Detailed Accident Report
Submitted By: WWAN
Place: Monashee Mountains, 25 km south of Valemount
Summary: 1 snowmobiler caught, buried, and killed
Please visit: www.edmontonsun.com
Sledders saw killer slide
By ALYSSA NOEL, SUN MEDIA
A tight-knit group of local snowmobilers watched in horror Friday as their 33-year-old friend was buried in an avalanche on a B.C. mountain.
The seven experienced snowmobilers were well-equipped with avalanche gear when they went riding in the Monashee Mountains, 25 km south of Valemount, RCMP said. But around 1 p.m., the man - whose name Sun Media is withholding at his family's request - was riding up the mountain when an avalanche struck.
Steve Hallett, one of the riders, was lower on the mountain with the rest of the group, showing one of his friends how to operate his camera when he noticed the snow roaring down the mountain.
"I yelled: 'Avalanche,' " he said yesterday. "I turned and started running to the flat area."
The men tried to outrun the oncoming snow until "in slow motion, it came to a stop," around their knees.
Hallett heard a snowmobile and saw one of his friends had made it to near the bottom of the hill. Then he heard another machine.
At first he thought another friend was accounted for, until he noticed it was a "ghost rider" - a snowmobile without a driver. The machine continued past the base of the mountain for about a kilometre before it crashed.
"I did a head count and realized (someone) was missing," Hallett said. "That's when panic mode set in."
The men immediately put their avalanche beacons on track until they got a signal.
Frantically, they began digging through metres of snow.
When they finally spotted a helmet, they worked quickly to free their friend. The rescue only took 15 minutes.
"There was no pulse or anything when we dragged him out of the hole," Hallett said.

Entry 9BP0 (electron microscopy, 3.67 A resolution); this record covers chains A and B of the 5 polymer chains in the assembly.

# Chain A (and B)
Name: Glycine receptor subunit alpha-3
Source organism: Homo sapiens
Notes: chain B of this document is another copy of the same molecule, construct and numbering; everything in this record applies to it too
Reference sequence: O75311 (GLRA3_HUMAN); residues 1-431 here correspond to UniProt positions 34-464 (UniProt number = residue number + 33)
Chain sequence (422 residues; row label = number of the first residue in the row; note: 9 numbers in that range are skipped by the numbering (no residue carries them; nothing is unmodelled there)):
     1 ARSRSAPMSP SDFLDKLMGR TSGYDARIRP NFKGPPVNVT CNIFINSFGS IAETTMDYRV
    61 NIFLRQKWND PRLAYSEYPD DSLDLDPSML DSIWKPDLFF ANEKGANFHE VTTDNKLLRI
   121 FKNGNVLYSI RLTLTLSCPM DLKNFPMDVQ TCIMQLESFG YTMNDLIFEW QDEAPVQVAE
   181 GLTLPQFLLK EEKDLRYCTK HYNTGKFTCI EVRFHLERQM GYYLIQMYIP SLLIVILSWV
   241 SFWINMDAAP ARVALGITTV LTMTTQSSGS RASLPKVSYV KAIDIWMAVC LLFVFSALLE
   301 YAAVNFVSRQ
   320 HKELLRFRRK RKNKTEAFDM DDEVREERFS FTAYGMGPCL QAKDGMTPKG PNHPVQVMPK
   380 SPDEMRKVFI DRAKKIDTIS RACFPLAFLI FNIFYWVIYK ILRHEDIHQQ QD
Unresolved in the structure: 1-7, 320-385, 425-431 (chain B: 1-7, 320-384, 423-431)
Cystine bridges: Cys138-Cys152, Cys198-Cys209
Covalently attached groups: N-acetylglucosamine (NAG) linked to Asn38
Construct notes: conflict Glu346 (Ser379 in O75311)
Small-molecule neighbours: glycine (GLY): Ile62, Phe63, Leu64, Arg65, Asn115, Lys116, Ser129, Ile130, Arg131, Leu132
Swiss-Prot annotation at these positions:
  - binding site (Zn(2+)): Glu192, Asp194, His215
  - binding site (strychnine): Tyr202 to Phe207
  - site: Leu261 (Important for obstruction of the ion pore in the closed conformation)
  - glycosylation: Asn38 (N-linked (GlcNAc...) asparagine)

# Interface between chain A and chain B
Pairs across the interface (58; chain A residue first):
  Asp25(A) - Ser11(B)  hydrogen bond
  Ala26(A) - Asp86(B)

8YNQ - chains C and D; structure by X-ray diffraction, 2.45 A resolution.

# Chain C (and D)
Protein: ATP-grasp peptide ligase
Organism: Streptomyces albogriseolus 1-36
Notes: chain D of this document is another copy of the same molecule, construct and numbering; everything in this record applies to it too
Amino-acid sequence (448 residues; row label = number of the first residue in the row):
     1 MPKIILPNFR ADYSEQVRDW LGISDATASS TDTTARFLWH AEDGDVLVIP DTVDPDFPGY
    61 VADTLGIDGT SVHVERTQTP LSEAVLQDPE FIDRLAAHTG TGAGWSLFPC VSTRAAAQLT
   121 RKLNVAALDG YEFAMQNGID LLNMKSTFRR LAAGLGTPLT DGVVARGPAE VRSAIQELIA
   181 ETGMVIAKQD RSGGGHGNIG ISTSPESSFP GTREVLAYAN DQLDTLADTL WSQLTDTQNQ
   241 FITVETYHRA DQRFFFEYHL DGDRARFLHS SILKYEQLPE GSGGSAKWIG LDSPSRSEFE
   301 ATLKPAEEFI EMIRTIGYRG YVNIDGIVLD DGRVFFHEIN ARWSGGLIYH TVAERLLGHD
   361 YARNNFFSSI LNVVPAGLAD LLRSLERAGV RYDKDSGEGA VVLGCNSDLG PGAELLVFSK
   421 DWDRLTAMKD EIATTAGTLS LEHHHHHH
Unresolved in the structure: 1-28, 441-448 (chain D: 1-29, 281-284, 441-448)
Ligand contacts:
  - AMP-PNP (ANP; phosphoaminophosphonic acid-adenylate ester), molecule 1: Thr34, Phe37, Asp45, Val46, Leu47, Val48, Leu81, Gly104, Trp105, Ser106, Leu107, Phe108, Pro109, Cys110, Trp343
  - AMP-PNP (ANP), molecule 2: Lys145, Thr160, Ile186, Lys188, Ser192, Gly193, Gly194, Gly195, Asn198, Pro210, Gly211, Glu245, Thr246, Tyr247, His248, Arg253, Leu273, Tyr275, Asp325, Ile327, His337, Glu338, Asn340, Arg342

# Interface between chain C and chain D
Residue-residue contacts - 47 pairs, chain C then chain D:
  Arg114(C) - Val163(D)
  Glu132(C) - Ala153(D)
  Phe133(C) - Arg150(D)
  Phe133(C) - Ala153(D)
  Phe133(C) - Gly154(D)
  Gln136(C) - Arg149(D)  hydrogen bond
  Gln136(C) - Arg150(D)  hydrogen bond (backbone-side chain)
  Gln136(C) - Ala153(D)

But the group refused to give up and, instead, took turns giving the man CPR for two solid hours until a rescue helicopter arrived.
"We battled right to the end," Hallett said.
The men, who have been riding for nearly a decade, had assessed the mountain that day and decided that because an avalanche had already ripped down the right side of the mountain, it would be safe. They had traversed the area one at a time 65 to 70 times before the second avalanche hit.
But, Hallett explained, they are all extreme riders and they know every time they ride there is a level of risk. "We know it's a dangerous sport, but it's a thrill and we can't live our lives sitting on the couch," he said.
Still, he added, it's a "tough, tough loss."
"(Our friend) had a heart of gold and would do anything for anybody, like a whole bunch of the guys," he said. "We'll keep riding in his memory because that's what he would want us to do."
Avalanches have claimed the lives of 15 people this season.
Another snowmobiler was killed in a slide on Saturday on Babcock Mountain near Tumbler Ridge, B.C. He has not been identified.
Glenn Daykin, owner of Spindrift Power Sports in McBride, B.C., who has worked on machines owned by Hallett and his friends, said snow conditions this season are the worst they've been in recent years.
"Avalanches are a risk you take when you unload your sled out of the truck," he said. "It's a risk that you always know is there and you just try to prepare yourself as best you can."